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Saradindu Bandopadhyay and his most iconic creation, Byomkesh Bakshi

Saradindu Bandopadhyay, who was born on 30 March 1899, was a prolific writer with several significant novels to his credit, but the popular Bengali detective he created in the early 1930s continues to overshadow everything else.

Roushni Sarkar

While Sir Arthur Conan Doyle’s Sherlock Holmes and Agatha Christie’s Hercule Poirot created a readership for detective stories set in Europe of the colonial era, Saradindu Bandopadhyay’s quintessential Bengali detective Byomkesh Bakshi made his entry in the early 1930s and soon became a household name in pre-Partition Bengal.

Byomkesh Bakshi appeared not only as a counter representation of Western detective stories, in the backdrop of a colonized land, but his earthy and common man-like depiction was quick to grab the attention of eager Bengali readers.

The first story of the Byomkesh series, Satyanweshi, was published in 1931. By then, Bandopadhyay was already regarded as a popular writer for his poems and short stories. His mastery at creating a flawless and original noir plot in the first attempt was appreciated immediately and the author kept building the series with stories such as Pather Kanta (1932), Seemanto Heera (1932) and Markorshar Rosh (1933).

The author definitely drew inspiration from the two most famous foreign detective franchises of the time, but the complexities and breath-taking suspense elements in the plots, steeped in Bengali consciousness, were nothing if not unprecedented.

Apart from successfully creating the persona of Byomkesh Bakshi, who prefers to call himself Satyanweshi, or a seeker of truth, like Poirot, and who looks intelligent, has extraordinary intuition as well as cognitive and analytical prowess, and is well versed in classical literature, the author also invented ingenious tools, methods and motives for each crime in each story, such as Markorshar Rosh, Pather Kanta, Chorabali (1933), Agniban (1935), Adim Ripu (1955) and Shajarur Kanta (1967).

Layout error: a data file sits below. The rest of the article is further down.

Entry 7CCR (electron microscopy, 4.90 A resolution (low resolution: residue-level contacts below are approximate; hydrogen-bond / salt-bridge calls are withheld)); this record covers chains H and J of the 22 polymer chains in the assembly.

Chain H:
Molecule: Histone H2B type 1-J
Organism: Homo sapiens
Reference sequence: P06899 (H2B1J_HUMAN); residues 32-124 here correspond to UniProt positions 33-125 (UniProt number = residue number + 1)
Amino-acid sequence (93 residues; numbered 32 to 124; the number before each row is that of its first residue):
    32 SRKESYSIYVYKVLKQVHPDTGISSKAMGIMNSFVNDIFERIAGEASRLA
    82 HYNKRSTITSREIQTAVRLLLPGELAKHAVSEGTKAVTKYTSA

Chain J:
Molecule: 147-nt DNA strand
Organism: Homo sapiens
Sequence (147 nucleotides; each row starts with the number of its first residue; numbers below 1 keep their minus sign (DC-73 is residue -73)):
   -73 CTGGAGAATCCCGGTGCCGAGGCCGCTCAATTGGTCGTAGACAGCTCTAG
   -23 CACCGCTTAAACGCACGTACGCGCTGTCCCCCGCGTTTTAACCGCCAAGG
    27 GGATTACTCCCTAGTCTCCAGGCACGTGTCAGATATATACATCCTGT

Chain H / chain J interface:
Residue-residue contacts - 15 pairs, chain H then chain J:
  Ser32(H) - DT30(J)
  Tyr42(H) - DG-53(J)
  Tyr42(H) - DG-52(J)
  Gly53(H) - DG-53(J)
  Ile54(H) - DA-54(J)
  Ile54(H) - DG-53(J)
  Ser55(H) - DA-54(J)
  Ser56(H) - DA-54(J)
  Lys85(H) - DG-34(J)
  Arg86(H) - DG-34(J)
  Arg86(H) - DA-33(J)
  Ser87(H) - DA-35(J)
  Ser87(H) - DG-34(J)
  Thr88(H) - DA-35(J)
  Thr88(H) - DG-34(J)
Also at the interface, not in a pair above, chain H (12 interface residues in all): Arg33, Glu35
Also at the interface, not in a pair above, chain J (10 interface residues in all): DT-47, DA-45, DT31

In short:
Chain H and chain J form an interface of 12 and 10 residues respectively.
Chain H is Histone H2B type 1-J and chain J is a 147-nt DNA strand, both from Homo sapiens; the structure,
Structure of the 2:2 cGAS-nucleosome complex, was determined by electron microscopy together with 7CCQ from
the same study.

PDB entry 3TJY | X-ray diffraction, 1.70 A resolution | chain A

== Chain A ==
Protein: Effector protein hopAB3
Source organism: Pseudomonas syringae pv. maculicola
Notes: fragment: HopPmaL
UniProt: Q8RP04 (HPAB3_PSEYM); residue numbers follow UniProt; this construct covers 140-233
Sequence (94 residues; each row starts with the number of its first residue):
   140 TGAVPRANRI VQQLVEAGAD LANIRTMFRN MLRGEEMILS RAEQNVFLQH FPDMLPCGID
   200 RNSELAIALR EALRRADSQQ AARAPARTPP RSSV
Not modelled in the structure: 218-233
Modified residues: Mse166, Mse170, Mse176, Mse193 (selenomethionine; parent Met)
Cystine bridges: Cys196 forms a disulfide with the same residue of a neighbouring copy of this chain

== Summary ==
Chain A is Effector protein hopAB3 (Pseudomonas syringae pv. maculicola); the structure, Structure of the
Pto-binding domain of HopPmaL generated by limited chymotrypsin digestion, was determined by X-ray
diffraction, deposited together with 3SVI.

Not only did the themes and revelations of the stories, woven in old literary Bengali language, ie Sadhubhasa, baffle readers and yet satisfy their hunger for crime and psychological thrillers, but also the dramatic nuances, subtle humour and bits of romanticism, inherent in all of Bandopadhyay’s works, fascinated them and continue to do so.

The character of Ajit, Byomkesh’s friend and confidant, is another important aspect of the stories. He has a nondescript appearance, quite a contrast to Bakshi, but at the same time is perfectly suited as his friend in personal life and companion in investigations.

In 1938, Bandopadhyay moved to Bombay to write screenplays for Himanshu Rai's Bombay Talkies. He wrote the scripts for Durga (1939), Kangan (1939), Nav Jeevan (1939) and Azad (1940).

In Bengali, one of his first stories to be adapted on screen was Jhinder Bandi (1961), directed by Tapan Sinha and featuring Uttam Kumar in the lead. Later, in 1980, Tarun Majumder’s adaptation of Dadar Kirti, featuring Tapas Paul, Mohua Roychoudhury and Debasree Roy, earned both commercial and critical appreciation. Bandopadhyay left Bombay in 1952 and moved to Patna to concentrate on writing fiction.

The first ever film on Byomkesh Bakshi, Chiriakhana (1967), was made by Satyajit Ray. Although the director had already established himself as a filmmaker of repute by then, he failed to do justice to the story of the same title. Bandopadhyay was said to have been greatly disappointed to see the on-screen adaptation of his creation.

The biggest let-down was the casting of Uttam Kumar as Byomkesh. No matter how celebrated he was as Bengal's 'Mahanayak', or superstar, with his slightly chubby and bhadralok (gentleman) looks, he just did not fit into the image of the sharp, lean, witty detective.

This was followed by Manju De’s Sajarur Kanta (1974), in which the role of the detective was essayed by Satindra Bhattacharya while Shailen Mukherjee played Ajit.

In 1980, Ajoy Ganguly first presented Bakshi on television; however, there seems to be no documentation of it. In 1993, Basu Chatterjee took the initiative to present the Byomkesh stories through a Hindi television series. One cannot deny that while the teleserial may appear today to be filled with technical flaws, Rajit Kapur as Byomkesh Bakshi has been the most appropriate representation of the fictional detective till now. The twinkle in Byomkesh’s eyes at sensing the advent of a crime or the satisfactory hearty smile at solving a case was portrayed perfectly by Kapur.